Your baby should not sleep in an adult bed, on a couch, or on a chair alone, with you, or with anyone else. Room sharingkeeping babys sleep area in the same room where you sleepreduces the risk of SIDS and other sleep-related causes of infant death. If you bring your baby into your bed to breastfeed, make sure to put him or her back in a separate sleep area in your room, such as a safety-approved* crib, bassinet, or portable play area, when you are finished.
Keep soft objects, toys, crib bumpers, and loose bedding out of your babys sleep area to reducethe risk of SIDS and other sleep-related causes of infant death. Dont use pillows, blankets, quilts, sheepskins, or crib bumpers anywhere in your babys sleep area. Evidence does not support using crib bumpers to prevent injury. In fact, crib bumpers can cause serious injuries and even death. Keeping them out of babys sleep area is the best way to avoid these dangers.
To reduce the risk of SIDS, women should: Get regular health care during pregnancy, and Not smoke, drink alcohol, or use illegal drugs
during pregnancy or after the baby is born.
To reduce the risk of SIDS, do not smoke during pregnancy, and do not smoke or allow smoking around your baby.
All babies, even those born preterm, should be placed to sleep on their backs for all sleep times.
Breastfeed your baby to reduce the risk of SIDS. Breastfeeding has many health benefits for mother and baby.
If you bring your baby into your bed to breastfeed, make sure to put him or her back in a separate sleep area in your room, such as a safety-approved* crib (see page 5), when you are finished.
Give your baby a dry pacifier that is not attached to a string for naps and at night to reduce the risk of SIDS. But dont force the baby to use it. If the pacifier falls out of babys mouth during sleep, there is no need to put the pacifier back in. Wait until baby is used to breastfeeding before trying a pacifier.
Do not let your baby get too hot during sleep. Dress your baby in no more than one layer more of clothing than an adult would wear to be comfortable. Keep the room at a temperature
that is comfortable for an adult.
Follow health care provider guidance on your babys vaccines and regular health checkups.
Avoid products that claim to reduce the risk of SIDS and other sleep-related causes of infant death. These wedges, positioners, and other products have not been tested for safety or effectiveness.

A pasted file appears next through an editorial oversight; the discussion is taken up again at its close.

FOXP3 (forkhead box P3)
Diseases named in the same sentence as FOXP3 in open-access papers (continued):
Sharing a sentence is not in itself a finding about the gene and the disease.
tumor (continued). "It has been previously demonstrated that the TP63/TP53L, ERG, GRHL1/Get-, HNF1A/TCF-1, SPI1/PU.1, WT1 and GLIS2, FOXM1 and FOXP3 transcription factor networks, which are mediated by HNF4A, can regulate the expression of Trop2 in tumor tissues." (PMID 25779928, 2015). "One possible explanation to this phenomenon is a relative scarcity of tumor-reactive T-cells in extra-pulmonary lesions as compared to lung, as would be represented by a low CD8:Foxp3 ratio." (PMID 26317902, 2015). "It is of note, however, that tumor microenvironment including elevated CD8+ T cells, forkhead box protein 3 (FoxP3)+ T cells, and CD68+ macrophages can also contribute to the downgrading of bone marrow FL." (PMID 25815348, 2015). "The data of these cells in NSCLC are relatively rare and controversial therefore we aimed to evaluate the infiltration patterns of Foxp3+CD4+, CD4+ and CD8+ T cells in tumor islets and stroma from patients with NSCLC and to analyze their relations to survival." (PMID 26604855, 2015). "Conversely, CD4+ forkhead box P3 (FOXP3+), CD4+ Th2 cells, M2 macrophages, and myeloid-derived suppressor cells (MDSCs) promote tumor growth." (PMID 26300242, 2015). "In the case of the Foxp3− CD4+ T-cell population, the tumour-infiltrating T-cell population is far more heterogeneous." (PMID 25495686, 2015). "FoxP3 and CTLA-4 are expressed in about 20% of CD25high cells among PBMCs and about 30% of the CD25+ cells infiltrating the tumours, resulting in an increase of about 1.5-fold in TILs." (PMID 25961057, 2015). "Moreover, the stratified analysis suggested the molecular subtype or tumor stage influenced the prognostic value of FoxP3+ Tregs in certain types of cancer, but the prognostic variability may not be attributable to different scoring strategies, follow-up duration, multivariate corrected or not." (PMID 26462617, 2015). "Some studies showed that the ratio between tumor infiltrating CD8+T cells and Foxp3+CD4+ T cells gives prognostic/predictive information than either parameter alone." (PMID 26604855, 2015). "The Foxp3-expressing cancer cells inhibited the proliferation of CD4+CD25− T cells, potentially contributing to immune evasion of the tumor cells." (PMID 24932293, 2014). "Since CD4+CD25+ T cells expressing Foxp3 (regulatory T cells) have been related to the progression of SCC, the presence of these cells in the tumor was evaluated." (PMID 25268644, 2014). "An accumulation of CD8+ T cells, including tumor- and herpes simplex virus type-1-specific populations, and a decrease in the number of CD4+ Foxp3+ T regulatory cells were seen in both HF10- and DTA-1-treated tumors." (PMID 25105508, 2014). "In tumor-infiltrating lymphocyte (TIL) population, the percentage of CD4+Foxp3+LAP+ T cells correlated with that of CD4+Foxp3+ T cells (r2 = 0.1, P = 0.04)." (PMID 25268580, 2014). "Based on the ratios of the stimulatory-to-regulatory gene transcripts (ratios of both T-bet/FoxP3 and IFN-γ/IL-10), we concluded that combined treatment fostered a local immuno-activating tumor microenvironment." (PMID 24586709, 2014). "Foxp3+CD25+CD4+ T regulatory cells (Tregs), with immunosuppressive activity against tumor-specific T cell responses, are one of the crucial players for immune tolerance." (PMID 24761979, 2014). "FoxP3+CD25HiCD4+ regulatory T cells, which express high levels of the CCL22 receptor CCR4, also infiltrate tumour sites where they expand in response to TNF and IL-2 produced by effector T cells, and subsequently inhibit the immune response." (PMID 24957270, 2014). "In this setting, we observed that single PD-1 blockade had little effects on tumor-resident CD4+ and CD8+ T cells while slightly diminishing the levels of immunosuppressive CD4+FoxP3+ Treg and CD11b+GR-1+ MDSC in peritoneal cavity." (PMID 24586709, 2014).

Do not use home heart or breathing monitors to reduce the risk of SIDS. If you have questions about using these monitors for other health conditions, talk with your babys health care provider.
Give your baby plenty of Tummy Time when he or she is awake and when someone is watching. Supervised Tummy Time helps your babys neck, shoulder, and arm muscles get stronger. It also helps to prevent flat spots on the back of your babys head. Holding baby upright and limiting time in carriers and bouncers can also help prevent flat spots on the back of babys head.
Place babies on their stomachs when they are awake and when someone is watching. Tummy Time helps your babys head, neck, and shoulder muscles get stronger and helps to prevent flat spots on the head.
Answers to common questions about SIDS
Q What is the best way to reduce my babys riskfor SIDS?
A Placing your baby on his or her back to sleep forevery sleep time is the best way to reduce the risk of SIDS.
Q Will my baby choke if placed on the backto sleep?
A No. Healthy babies naturally swallow or coughup fluidsits a reflex all people have. Babies might actually clear such fluids better when on their backs.
Q What if my baby rolls onto the stomach on his orher own during sleep? Do I need to put my baby in the back sleep position again if this happens?
A No. Rolling over is an important and natural partof your babys growth. Most babies start rolling over on their own around 4 to 6 months of age. If your baby rolls over on his or her own during sleep, you do not need to turn the baby over onto his or her back. The important thing is that the baby start off every sleep time on his or her back to reduce the risk of SIDS, and that there is no soft, loose bedding in the babys sleep area.
Spread the word!
Make sure everyone who cares for your baby knows the ways to reduce the risk of SIDS and other sleep-related causes of infant death. Remember: Babies sleep safest on their backs, and every sleep time counts!
Help family members, babysitters, daycare workersEVERYONEreduce your babys risk of SIDS and ensure a safe sleep area for your baby. Share these safe sleep messages with everyone who cares for your baby or for any baby younger than 1 year of age.
For more information, contact the Safe to Sleep campaign:
Mail: 31 Center Drive, 31/2A32, Bethesda, MD 20892-2425Phone: 1-800-505-CRIB (2742)Fax: 1-866-760-5947Website: http://www.nichd.nih.gov/SIDS
Safe to Sleep campaign collaborators include:Eunice Kennedy Shriver National Institute of Child Health
and Human Developme